Causes of Adrenal Insufficiency

by Michael B. Schachter, MD, FACAM

Stress and Adrenal Insufficiency

Excessive stress may contribute to the development of mild adrenal cortex insufficiency--a deficiency of hydrocortisone.  Stress may take many forms.  For example, stress can result from: (1) infections; (2) exposures to toxins; (3) sleep deprivation; (4) nutritional deficiencies; (5) loss of love or emotional support; and many others.  All of these factors can adversely affect adrenal functioning. 

Stress may be either acute or chronic.  The adrenal glands are involved with both types.  The adrenal glands are small structures located above each kidney.  The internal part is called the adrenal medulla.  It secretes adrenaline in response to acute stress and prepares the body for fight or flight.

The adrenal cortex, the outer part of the gland, secretes steroid hormones, such as hydrocortisone, to help the body adapt to chronic stress.  Experimental animals, whose adrenal glands have been surgically removed, live normal life spans as long as they are not stressed.  However, if stress stimulation, such as extreme temperatures, is introduced, they quickly die.  From experiments such as these, scientists have deduced that the adrenal glands are necessary for stress management. 

The name of the disease characterized by the complete loss of adrenal cortex function is Addison's Disease.  Symptoms include severe fatigue, low blood pressure, low blood sugar, dizziness, weakness, depression, anxiety, loss of appetite, weight loss, and increased skin pigmentation.  Our most famous public figure to have this disease was President John F. Kennedy.  Patients with Addison's Disease can lead relatively normal lives by taking physiologic replacement doses of natural hydrocortisone pills.  Addison's Disease, or complete adrenal cortex insufficiency, is described in every textbook of medicine and endocrinology.  What is not mentioned is the common condition of mild adrenal insufficiency.  This condition contributes to a wide range of symptoms and diseases. 

People with mild adrenal insufficiency may suffer from the same symptoms as those with Addison's Disease.  Symptoms can include headaches, muscular aches and pains, joint pains, confusion, impaired memory, low motivation, and many others.  Additionally, such people may suffer from an increased susceptibility to all kinds of infections including those caused by bacteria, viruses, parasites, yeast, and fungi. 

Diseases such as rheumatoid arthritis, other autoimmune disorders, ulcerative colitis, Crohn's Disease, hay fever, asthma and many others are made worse when mild adrenal insufficiency is present and may be helped by correcting this condition.  Mild adrenal insufficiency is aggravated by, but also contributes to, a person's abuse of substances, such as alcohol, tobacco, caffeine, recreational drugs, sugar, and artificial sweeteners.

Diagnosis and Treatment

How can mild adrenal insufficiency be diagnosed?  One method is the ACTH stimulation test.  A fasting level of hydrocortisone is taken in the morning.  Then the patient is given an injection of a derivative of ACTH, the pituitary hormone that stimulates the adrenal cortex.  An hour later, another blood sample is taken to check the level of hydrocortisone.  Normally, the hydrocortisone level should double.  If it doesn't, this would indicate relative adrenal insufficiency.  However, sometimes patients may benefit from treatment of this condition, even when the test is normal.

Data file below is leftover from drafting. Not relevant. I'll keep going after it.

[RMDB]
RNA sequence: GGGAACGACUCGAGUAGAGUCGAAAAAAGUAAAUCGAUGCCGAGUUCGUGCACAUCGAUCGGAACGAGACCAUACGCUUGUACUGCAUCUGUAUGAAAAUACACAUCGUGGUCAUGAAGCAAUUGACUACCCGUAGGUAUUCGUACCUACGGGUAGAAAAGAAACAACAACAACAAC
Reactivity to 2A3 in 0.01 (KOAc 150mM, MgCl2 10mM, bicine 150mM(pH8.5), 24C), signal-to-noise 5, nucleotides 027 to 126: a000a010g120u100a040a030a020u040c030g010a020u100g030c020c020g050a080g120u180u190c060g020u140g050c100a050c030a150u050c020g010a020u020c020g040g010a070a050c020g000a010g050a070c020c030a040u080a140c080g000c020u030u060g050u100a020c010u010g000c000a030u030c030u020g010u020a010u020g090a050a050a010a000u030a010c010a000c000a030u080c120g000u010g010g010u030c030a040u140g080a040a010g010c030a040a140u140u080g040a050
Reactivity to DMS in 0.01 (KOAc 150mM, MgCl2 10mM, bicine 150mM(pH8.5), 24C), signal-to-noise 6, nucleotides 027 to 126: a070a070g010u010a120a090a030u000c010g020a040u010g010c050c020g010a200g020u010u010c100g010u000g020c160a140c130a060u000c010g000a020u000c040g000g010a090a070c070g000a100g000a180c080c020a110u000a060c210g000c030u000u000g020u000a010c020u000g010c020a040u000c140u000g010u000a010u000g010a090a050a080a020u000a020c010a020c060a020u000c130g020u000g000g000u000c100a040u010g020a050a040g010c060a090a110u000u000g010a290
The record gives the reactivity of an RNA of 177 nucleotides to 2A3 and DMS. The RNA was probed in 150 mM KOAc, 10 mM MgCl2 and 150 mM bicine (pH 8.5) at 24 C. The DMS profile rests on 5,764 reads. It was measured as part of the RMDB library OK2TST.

How can relative adrenal cortical insufficiency be treated?  First, whenever possible, we correct underlying causes, such as infections, toxic exposures, poor nutrition, and psychosocial stresses.  Next, the adrenals should be nourished.  This can be done with nutritional support using specific supplements.  The most important supplements for adrenal support are: vitamin C, pantothenic acid, vitamin B6, manganese, magnesium, and raw adrenal tissue.

The New York physician, Dr. John Tintera introduced the concept of mild adrenal cortical insufficiency in the 1940's and 50's.  He used adrenal cortical extract (ACE) injections to rest the adrenals and allow recovery.  He successfully treated functional hypoglycemia, alcoholism, allergies and many other conditions with this treatment.

Since the 1950's and quite independently, Dr. William Mck. Jeffries has been advocating the use of low, oral doses of hydrocortisone to treat mild adrenal insufficiency and related conditions.  In his book Safe Uses of Cortisone, Jeffries recommends half the maintenance dose used for Addison's Disease, namely 5 mg four times a day. With increased stress or infection, the dosage is doubled for a short time. 

Some of the conditions helped by this therapy are: chronic fatigue, frequent infections, asthma, allergies, rheumatoid arthritis, acne, excessive hair growth in young women, infertility, thyroid problems, autoimmune disorders, functional hypoglycemia, ulcerative colitis and many others.  He points out that this therapy, even when given for long periods of time, does not cause any of the side effects and problems associated with the use of high doses or even low doses of synthetic steroids, such as prednisone or decadron.  Low dose hydrocortisone also does not suppress normal adrenal function when used in this way.  This approach offers hope to many patients who have not been helped by any other treatment method.

I treat relative adrenal insufficiency using the nutritional approach and safe, low doses of hydrocortisone.  Both of these therapies have been almost totally ignored by the medical profession.


Jeffries, William McK., Safe Uses of Cortisone (Springfield: CC Thomas, 1981)




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